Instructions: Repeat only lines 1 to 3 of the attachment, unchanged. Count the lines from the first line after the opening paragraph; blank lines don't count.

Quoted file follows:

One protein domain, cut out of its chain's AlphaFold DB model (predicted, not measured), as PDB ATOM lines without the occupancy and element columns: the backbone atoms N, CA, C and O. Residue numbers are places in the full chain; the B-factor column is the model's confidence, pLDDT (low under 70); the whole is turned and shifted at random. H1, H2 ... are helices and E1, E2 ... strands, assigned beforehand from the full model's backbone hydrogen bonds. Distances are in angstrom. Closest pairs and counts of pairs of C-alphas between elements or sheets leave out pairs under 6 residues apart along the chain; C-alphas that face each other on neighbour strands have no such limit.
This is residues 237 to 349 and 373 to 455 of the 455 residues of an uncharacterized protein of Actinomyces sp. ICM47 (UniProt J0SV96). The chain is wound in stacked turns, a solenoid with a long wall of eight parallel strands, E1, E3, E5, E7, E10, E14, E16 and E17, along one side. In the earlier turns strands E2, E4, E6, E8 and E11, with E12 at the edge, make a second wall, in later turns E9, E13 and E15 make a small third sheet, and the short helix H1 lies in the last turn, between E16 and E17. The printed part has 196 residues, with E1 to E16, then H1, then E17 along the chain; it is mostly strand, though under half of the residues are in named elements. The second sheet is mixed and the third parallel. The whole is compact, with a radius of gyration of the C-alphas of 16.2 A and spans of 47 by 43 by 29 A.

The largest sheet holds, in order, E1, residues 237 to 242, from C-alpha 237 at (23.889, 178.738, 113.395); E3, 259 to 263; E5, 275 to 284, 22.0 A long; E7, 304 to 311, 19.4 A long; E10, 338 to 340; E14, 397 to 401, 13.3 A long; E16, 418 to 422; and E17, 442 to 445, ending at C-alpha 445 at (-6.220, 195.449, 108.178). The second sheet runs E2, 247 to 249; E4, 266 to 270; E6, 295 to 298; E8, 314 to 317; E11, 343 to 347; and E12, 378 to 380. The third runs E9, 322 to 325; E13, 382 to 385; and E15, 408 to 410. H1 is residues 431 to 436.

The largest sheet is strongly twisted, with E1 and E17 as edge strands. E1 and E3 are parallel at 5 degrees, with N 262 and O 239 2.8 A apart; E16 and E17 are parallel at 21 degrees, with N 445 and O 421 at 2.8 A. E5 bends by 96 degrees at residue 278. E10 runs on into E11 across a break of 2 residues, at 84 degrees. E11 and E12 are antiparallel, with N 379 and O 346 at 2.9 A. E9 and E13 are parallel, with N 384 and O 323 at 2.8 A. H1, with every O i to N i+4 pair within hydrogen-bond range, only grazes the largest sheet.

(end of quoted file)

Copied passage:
This is residues 237 to 349 and 373 to 455 of the 455 residues of an uncharacterized protein of Actinomyces sp. ICM47 (UniProt J0SV96). The chain is wound in stacked turns, a solenoid with a long wall of eight parallel strands, E1, E3, E5, E7, E10, E14, E16 and E17, along one side. In the earlier turns strands E2, E4, E6, E8 and E11, with E12 at the edge, make a second wall, in later turns E9, E13 and E15 make a small third sheet, and the short helix H1 lies in the last turn, between E16 and E17. The printed part has 196 residues, with E1 to E16, then H1, then E17 along the chain; it is mostly strand, though under half of the residues are in named elements. The second sheet is mixed and the third parallel. The whole is compact, with a radius of gyration of the C-alphas of 16.2 A and spans of 47 by 43 by 29 A.

The largest sheet holds, in order, E1, residues 237 to 242, from C-alpha 237 at (23.889, 178.738, 113.395); E3, 259 to 263; E5, 275 to 284, 22.0 A long; E7, 304 to 311, 19.4 A long; E10, 338 to 340; E14, 397 to 401, 13.3 A long; E16, 418 to 422; and E17, 442 to 445, ending at C-alpha 445 at (-6.220, 195.449, 108.178). The second sheet runs E2, 247 to 249; E4, 266 to 270; E6, 295 to 298; E8, 314 to 317; E11, 343 to 347; and E12, 378 to 380. The third runs E9, 322 to 325; E13, 382 to 385; and E15, 408 to 410. H1 is residues 431 to 436.

The largest sheet is strongly twisted, with E1 and E17 as edge strands. E1 and E3 are parallel at 5 degrees, with N 262 and O 239 2.8 A apart; E16 and E17 are parallel at 21 degrees, with N 445 and O 421 at 2.8 A. E5 bends by 96 degrees at residue 278. E10 runs on into E11 across a break of 2 residues, at 84 degrees. E11 and E12 are antiparallel, with N 379 and O 346 at 2.9 A. E9 and E13 are parallel, with N 384 and O 323 at 2.8 A. H1, with every O i to N i+4 pair within hydrogen-bond range, only grazes the largest sheet.